Cover Stories | September 2017

Practicing Preventive Medicine

Visual electrophysiology can enable physicians to detect glaucoma before it causes damage.

Detecting glaucoma early allows for better treatment strategies and improved outcomes, but traditional visual field testing and optical coherence tomography (OCT) are not always sufficient to determine when disease is present. Often, by the time glaucoma has been detected, ganglion cell death and optic nerve damage have already occurred. Although visual field testing and OCT certainly provide valuable information, they do not detect disease early enough to preserve optimal vision health.

Electrophysiology testing of the retina and neuro-visual pathways is objective and capable of detecting cell distress prior to actual cell death, making possible the treatment and potential restoration of distressed cells. In-office systems such as the Diopsys NOVA ERG and VEP Vision Testing System (Diopsys) allow physicians to efficiently and accurately detect disease while there is still time to prevent and possibly reverse permanent damage.1

AT A GLANCE

  • Often, by the time glaucoma has been detected, ganglion cell death and optic nerve damage have already occurred.
  • Electrophysiology objectively tests the function of the visual pathway. Pattern electroretinography focuses on retinal ganglion and macular cell function, making it suitable for detecting early glaucoma.
  • Such testing allows doctors to practice truly preventive medicine, because they can use the information obtained to prevent and sometimes restore damaged cells.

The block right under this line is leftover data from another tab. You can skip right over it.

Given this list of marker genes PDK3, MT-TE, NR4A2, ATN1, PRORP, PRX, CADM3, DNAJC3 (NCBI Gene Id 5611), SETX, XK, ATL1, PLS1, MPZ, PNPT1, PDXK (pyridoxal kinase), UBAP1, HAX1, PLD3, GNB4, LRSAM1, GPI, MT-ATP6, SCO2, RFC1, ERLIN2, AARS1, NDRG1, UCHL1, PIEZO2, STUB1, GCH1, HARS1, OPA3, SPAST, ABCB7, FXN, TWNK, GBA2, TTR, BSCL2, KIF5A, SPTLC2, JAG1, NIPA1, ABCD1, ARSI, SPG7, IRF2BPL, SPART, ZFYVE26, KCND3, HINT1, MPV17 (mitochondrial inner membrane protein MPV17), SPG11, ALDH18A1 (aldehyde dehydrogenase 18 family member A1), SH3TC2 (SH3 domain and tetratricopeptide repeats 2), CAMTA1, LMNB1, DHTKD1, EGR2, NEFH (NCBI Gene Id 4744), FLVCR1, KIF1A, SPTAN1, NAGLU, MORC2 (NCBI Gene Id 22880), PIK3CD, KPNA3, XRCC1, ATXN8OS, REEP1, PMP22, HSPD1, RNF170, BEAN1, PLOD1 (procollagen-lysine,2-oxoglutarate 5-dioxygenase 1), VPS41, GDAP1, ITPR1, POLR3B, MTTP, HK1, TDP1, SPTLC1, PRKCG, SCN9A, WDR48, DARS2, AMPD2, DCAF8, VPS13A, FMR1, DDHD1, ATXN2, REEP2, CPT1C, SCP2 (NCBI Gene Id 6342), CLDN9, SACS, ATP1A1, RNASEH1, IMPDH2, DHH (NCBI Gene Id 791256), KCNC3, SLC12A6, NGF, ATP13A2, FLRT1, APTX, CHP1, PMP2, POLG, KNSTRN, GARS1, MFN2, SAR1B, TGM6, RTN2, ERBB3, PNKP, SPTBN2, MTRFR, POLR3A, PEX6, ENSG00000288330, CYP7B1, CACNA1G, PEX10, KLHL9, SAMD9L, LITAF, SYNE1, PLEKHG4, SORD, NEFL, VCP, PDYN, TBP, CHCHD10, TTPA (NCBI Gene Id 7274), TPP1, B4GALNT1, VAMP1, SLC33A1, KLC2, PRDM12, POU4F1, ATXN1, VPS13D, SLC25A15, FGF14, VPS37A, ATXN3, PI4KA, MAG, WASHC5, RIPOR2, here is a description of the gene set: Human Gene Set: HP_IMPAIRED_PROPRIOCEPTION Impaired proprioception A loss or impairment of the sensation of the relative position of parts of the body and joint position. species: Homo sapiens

THE VALUE OF PATTERN ELECTRORETINOGRAPHY

Electrophysiology objectively tests the function of the visual pathway. Pattern electroretinography (PERG) focuses on retinal ganglion and macular cell function, making it suitable for detecting early glaucoma. Such testing allows doctors to practice truly preventive medicine, because they can use the information obtained to prevent and sometimes restore damaged cells. Multiple studies have found that PERG testing can detect differences between healthy and glaucomatous eyes, including identifying dysfunction within inner retinal layers, even in the presence of normal optic disc morphology and visual field analysis.2,3 Additionally, PERG has been found capable of detecting ganglion cell loss up to 8 years earlier than traditional testing.1

Structural damage to the optic nerve is permanent once it occurs. Studies have shown that detecting impending damage prior to actual cell death, in conjunction with lowering IOP, makes it possible not only to slow disease progression but, in many cases, to reverse the dysfunction of the retinal ganglion cells.4,5 The earlier disease is detected, the better the possibility that suffering cells can be restored.

PERG testing can also be used to measure the functionality of the retinal ganglion cell complex and determine the efficacy of treatment. This allows the physician to establish whether therapy is working or if treatment requires adjustment.